They’ve had more successful days, she said. In December the group created a rapid response list to notify people via text messages when they saw agents from Immigration Control and Enforcement Agency known as ICE. They signed up 50 people who get their texts.

“We have been lucky that we have not confronted an intense situation yet,” Zapatita said at the end of the walk in a voice that suggested she was both disappointed and relieved.


Other walks have been different.  A week earlier, Zapatita and Eddie, who preferred not to give his last name, helped translate when  police pulled over a Spanish–speaking recycling truck driver for parking in a red zone near Café de Tazo. With their help, she said, his car was not towed.

And at the beginning of the month a simple walk home ended with Zapatita translating for a man surrounded by 15 cops at the 24th Street BART. It’s a scene Eddie has ready to show on his video cell phone.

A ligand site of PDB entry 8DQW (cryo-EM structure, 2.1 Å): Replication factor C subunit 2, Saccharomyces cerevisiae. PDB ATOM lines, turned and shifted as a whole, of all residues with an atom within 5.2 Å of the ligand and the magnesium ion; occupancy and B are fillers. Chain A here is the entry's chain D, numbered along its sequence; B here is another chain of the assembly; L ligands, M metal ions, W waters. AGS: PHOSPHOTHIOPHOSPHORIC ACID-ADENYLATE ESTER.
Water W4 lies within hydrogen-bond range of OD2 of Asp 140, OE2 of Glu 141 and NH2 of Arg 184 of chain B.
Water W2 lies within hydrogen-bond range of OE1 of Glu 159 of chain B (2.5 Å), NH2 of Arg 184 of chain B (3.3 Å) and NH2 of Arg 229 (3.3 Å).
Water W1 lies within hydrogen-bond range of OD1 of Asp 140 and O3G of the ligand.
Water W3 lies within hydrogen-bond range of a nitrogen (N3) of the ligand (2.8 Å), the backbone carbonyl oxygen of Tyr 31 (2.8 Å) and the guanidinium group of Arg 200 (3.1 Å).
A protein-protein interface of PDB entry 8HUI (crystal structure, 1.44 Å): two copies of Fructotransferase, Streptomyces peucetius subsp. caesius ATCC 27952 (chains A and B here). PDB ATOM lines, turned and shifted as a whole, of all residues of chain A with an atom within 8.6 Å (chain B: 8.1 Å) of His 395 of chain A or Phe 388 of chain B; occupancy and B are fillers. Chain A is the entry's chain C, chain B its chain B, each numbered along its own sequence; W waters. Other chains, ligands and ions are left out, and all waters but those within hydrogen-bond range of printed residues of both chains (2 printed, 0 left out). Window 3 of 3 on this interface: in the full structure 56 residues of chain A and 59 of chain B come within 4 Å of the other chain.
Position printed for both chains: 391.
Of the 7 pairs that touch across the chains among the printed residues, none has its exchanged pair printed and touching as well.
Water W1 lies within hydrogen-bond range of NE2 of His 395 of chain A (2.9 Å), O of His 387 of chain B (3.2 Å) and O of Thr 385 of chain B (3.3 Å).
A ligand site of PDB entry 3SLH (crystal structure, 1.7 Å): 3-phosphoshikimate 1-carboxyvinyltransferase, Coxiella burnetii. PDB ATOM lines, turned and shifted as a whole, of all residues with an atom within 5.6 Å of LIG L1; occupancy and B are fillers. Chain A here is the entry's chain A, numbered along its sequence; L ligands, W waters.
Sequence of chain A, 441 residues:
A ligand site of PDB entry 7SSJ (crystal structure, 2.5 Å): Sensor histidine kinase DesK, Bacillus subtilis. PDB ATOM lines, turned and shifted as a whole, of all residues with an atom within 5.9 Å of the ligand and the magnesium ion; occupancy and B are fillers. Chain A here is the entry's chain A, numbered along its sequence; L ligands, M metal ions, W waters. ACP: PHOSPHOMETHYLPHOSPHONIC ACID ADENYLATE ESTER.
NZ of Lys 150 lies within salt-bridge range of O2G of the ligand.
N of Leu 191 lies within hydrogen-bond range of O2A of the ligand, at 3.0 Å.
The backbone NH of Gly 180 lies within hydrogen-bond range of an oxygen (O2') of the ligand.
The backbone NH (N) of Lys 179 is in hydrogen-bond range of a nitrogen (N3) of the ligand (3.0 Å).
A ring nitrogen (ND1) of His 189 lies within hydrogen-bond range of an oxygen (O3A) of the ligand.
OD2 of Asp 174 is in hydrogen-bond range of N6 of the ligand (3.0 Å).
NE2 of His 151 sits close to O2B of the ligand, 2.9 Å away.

“I understand I have a privilege being bilingual and the ability to help out,” said Zapatita. “I have seen situations that could have been worse if we hadn’t been there.”

If the infrastructure of the group appears weak, they know it.

Every week they call for a community meeting and when I attended, I turned out to be the only outsider.  No matter.  Do you have access to a printer or paper so that we can create more pamphlets, one of them asked.

And when I leave the group after their patrol, “Will you be back next week? We need more members!”

Weekly Cop and Migra Busters meetings are being held Friday, 7p.m at Café de Tazo on 16th Street between Mission and Valencia
Phone. 1.877.878.7721



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  1. Thanks Lydia!

    Please feel free to call me to find out about the work of our Marijuana Offenses Overview Committee at City Hall, I just re-applied for my seat.We monitor compliance and confront violations of the Lowest Priority Ordinance, a little known local law, that basically makes it illoegal for cops to harass, cite, admonish, detain or arrest cannabis users, whether their are mediacl cannabis patients or “adult” (as in recreational) users.